Hormones are chemical messengers that regulate many life functions, and deviations from normal levels can indicate serious health problems. Measurement of levels of steroid and/or thyroid hormones in serum can be beneficial in diagnosing and monitoring a number of diseases. Routine clinical tests for hormones are generally immunoassay-based, and intercomparison studies have revealed problems in precision, accuracy, and specificity for some of these assays, particularly at low hormone concentrations. NIST has developed reference measurement procedures and a new reference material, SRM 971 Hormones in Human Serum, to address the need for improved accuracy of routine clinical assays for hormones and to ensure that timely and effective treatment decisions are made.
Steroid hormones (cortisol, progesterone, estradiol-17β, testosterone) and thyroid hormones (thyroxine, triiodothyronine) serve an essential function by regulating gene transcription. Cortisol is a steroid hormone that is produced by the adrenal gland. It is often called the "stress hormone" because it is secreted at higher levels in response to stress. Prolonged elevation of cortisol levels in the bloodstream can have negative effects on thyroid function, metabolism, and immune function. Measurement of cortisol in serum can be used to diagnose problems in the adrenal or pituitary gland, as well as stress-related disorders. Previous work has indicated that routine clinical measurements may significantly overestimate the cortisol levels present in serum, making accurate diagnosis of cortisol-related disorders difficult. Similar limitations have been observed in routine clinical assays for other hormones as well. Improving the accuracy of clinical assays for hormones will improve diagnoses and result in earlier treatments. The new reference methods and SRM 971 Hormones in Human Serum will help achieve this goal and will also provide higher-order reference systems for traceability.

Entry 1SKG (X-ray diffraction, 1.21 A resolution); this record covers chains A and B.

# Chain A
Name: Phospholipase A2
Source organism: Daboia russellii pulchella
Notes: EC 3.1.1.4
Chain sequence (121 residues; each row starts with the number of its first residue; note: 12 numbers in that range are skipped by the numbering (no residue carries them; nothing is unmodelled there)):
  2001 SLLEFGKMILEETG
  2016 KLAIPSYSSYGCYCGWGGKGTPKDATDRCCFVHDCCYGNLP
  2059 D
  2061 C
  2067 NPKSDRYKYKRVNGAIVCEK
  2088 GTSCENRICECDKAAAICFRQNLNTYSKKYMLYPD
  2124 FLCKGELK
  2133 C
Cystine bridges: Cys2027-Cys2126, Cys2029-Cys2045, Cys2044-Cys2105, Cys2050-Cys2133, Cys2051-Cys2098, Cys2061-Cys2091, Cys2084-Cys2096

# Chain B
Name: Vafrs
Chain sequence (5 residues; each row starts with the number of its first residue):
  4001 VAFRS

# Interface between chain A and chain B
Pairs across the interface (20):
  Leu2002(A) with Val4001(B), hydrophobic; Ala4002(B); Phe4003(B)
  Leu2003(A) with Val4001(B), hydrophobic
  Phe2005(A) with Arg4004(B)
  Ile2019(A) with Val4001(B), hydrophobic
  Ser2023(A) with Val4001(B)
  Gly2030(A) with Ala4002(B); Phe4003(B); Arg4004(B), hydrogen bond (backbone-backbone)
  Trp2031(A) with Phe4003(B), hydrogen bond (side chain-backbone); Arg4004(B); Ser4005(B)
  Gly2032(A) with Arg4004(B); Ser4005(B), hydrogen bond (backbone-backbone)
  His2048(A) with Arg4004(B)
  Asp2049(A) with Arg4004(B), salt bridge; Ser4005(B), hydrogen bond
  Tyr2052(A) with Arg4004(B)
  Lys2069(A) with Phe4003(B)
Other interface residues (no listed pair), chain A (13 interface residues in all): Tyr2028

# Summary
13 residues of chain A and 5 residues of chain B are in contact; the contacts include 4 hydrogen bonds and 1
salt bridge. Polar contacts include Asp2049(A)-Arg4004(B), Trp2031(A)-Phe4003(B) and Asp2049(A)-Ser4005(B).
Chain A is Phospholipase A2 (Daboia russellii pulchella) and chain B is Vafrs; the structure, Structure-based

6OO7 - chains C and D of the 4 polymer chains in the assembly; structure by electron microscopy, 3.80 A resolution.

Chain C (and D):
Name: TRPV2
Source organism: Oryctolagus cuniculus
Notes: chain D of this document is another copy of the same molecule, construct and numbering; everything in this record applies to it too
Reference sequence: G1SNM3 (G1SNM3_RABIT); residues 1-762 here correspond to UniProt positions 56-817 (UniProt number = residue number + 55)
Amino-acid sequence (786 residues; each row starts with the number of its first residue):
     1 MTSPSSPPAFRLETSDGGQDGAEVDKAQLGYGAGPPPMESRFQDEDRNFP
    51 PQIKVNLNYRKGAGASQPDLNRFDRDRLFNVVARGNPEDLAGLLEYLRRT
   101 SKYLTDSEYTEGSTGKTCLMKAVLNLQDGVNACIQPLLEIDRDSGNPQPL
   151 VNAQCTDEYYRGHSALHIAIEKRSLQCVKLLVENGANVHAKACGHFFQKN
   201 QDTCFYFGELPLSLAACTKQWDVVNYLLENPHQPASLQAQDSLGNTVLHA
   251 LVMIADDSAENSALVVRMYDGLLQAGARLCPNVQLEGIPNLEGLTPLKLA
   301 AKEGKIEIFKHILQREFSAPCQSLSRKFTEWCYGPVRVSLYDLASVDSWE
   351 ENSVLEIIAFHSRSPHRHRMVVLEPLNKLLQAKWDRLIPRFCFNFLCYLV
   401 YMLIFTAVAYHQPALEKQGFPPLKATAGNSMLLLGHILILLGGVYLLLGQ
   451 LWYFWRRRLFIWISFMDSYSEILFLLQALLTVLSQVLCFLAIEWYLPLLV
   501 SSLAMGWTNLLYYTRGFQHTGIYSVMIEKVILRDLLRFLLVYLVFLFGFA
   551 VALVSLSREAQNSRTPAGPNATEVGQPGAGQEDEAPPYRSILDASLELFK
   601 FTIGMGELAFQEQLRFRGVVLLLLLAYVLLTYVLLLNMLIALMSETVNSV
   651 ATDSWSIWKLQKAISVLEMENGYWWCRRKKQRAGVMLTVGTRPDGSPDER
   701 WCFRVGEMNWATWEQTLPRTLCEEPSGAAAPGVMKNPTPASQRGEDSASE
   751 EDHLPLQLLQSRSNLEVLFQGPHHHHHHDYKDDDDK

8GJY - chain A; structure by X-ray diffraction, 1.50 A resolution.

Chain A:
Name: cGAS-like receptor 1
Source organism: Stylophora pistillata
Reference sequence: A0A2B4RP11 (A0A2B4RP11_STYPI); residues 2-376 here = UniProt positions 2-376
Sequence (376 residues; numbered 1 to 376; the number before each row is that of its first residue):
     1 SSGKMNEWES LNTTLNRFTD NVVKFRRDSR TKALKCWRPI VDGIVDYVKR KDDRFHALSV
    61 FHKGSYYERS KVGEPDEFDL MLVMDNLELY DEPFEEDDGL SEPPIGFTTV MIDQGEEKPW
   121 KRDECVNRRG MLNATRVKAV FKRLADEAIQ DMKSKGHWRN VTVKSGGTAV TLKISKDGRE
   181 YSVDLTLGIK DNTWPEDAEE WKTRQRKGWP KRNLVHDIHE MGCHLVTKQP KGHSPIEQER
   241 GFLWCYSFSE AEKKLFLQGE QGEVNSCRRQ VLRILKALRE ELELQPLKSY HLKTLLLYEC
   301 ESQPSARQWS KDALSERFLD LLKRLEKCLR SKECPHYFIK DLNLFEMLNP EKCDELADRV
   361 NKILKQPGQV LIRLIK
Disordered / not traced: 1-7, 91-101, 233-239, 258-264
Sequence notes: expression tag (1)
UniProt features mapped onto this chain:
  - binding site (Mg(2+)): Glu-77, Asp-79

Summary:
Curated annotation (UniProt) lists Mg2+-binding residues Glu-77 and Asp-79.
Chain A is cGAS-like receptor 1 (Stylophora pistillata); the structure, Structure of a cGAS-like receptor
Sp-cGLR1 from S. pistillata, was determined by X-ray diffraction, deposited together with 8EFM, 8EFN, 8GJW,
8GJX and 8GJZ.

SRM 971 Hormones in Human Serum consists of two serum pools, one from normal adult males, and one from normal, premenopausal adult females. Both pools are unfortified. In order to value assign the analytes of interest in SRM 971, a suite of isotope dilution liquid chromatography-mass spectrometry (LC/MS and LC-MS/MS) methods were developed. These methods are recognized by the Joint Committee for Traceability in Laboratory Medicine (JCTLM) as reference measurement procedures (RMPs) of a higher-order. Certified values have been assigned for cortisol, progesterone, and testosterone in SRM 971, and additional certified values will be added for estradiol-17β, thyroxine, and triiodothyronine.